So it’s summer, 1978. I'm 16, but, partly because I’ve got a job with a road gang, I look at least 19. Saturday night I’m in the disco [see, it was 1978] and doing nicely.
As an already-accomplished liar, I mention to her that I work in an office and you can tell she’s impressed.
Tuesday afternoon, I'm towing my rocks off with a bucketful of tar, down a side street near Hemsworth.
Then, the situation starts to unravel like Bob Dylan’s Shelter From The Storm;
“Suddenly, I turned around and she was standing there...,” but the scenario doesn't continue to unfold in the same way as the song. Because the song goes;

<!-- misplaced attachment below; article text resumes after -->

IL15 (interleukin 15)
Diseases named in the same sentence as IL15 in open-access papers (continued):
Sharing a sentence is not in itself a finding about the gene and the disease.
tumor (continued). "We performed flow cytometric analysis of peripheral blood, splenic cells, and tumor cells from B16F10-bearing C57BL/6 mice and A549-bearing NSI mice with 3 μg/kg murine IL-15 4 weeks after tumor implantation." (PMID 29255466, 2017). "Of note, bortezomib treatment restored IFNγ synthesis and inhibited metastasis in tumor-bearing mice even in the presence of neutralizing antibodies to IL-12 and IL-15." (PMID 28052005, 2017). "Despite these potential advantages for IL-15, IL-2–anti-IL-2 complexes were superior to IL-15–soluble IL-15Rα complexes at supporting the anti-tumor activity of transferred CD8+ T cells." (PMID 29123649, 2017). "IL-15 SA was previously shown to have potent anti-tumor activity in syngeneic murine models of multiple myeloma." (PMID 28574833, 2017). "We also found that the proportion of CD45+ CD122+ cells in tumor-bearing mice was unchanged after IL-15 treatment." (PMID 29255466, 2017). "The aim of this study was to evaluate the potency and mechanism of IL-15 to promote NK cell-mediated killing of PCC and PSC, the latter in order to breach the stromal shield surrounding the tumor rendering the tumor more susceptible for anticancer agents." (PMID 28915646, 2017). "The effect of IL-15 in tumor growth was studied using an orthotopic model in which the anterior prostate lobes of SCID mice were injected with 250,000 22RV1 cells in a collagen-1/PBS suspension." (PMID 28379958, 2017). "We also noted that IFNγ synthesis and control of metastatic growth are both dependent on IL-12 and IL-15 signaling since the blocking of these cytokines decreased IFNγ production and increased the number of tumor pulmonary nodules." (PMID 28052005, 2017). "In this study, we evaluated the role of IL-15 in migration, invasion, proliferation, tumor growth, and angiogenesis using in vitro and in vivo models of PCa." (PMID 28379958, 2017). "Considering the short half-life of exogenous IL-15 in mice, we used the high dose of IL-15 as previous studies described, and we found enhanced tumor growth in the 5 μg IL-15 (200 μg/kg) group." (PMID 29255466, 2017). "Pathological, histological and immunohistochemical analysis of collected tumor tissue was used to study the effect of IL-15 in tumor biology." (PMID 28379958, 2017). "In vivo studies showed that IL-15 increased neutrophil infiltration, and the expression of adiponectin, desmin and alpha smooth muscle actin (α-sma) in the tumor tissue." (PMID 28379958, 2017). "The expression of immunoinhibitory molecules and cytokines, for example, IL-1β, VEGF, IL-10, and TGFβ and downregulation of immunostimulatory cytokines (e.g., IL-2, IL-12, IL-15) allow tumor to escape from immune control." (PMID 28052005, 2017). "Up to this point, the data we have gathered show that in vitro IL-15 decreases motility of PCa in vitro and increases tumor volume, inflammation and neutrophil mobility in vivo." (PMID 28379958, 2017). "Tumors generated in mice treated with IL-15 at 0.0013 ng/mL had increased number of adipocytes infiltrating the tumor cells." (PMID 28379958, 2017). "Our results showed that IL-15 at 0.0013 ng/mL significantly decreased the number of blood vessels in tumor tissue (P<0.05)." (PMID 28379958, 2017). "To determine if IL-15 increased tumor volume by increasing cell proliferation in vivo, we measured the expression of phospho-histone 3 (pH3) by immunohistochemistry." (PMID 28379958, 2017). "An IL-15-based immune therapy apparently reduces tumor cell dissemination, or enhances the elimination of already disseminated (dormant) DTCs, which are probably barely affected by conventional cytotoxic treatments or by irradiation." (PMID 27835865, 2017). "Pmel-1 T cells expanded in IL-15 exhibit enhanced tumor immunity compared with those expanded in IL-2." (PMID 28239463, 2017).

"..with silver bracelets on her wrists and flowers in her hair…" Alas, here, she's got some two-bob Woolworth's jewellery on her wrists and the remains of badly-rinsed, Co-Op Wild Apple shampoo in her hair.
And her screams, threats, fists, are everywhere. Crazy, yet somehow careful. She wants to kill me, but doesn’t want filthy grime transferring from my clothes onto hers.
"You - lying - bastard - you- said - you - worked - in - an – OFFICE!"
"I do; It’s my turn for the ink.”